The Kokomo Tribune from Kokomo, Indiana on September 10, 1945 · Page 16
Get access to this page with a Free Trial

The Kokomo Tribune from Kokomo, Indiana · Page 16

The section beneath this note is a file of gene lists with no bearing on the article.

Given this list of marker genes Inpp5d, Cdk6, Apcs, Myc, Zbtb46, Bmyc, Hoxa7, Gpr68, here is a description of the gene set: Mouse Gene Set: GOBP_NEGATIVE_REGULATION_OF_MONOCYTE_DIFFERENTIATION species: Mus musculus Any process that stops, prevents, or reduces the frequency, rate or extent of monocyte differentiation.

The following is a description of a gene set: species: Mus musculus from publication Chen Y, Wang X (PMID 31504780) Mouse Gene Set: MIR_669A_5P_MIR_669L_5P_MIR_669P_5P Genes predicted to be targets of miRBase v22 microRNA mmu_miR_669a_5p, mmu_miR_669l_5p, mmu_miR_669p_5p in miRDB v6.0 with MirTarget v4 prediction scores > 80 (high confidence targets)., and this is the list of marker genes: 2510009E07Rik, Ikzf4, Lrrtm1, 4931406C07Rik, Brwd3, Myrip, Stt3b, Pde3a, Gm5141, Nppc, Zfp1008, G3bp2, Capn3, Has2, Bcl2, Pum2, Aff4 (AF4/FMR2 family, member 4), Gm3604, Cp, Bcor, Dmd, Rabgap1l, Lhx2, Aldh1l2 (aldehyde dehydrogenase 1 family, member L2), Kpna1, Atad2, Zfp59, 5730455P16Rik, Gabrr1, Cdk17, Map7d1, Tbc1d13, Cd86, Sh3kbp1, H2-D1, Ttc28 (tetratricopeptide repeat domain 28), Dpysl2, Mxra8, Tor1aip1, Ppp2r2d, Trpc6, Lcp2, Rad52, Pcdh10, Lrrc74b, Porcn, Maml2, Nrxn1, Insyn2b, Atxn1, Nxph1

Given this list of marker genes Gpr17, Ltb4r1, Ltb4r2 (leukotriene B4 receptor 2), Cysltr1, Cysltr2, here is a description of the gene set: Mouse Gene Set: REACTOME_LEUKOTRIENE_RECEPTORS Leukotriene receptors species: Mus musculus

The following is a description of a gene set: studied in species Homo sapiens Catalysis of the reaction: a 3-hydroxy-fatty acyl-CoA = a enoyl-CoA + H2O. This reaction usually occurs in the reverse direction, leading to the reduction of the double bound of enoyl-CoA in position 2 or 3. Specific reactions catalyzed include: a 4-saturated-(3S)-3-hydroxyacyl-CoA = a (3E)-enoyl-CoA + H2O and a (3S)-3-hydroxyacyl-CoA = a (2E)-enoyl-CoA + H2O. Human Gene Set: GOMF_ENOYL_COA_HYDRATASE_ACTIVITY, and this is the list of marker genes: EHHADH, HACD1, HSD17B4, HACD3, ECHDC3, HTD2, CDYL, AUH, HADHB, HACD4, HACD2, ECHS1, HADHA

Kokomo, Indiana
Issue Date:
Monday, September 10, 1945
Page 16
Start Free Trial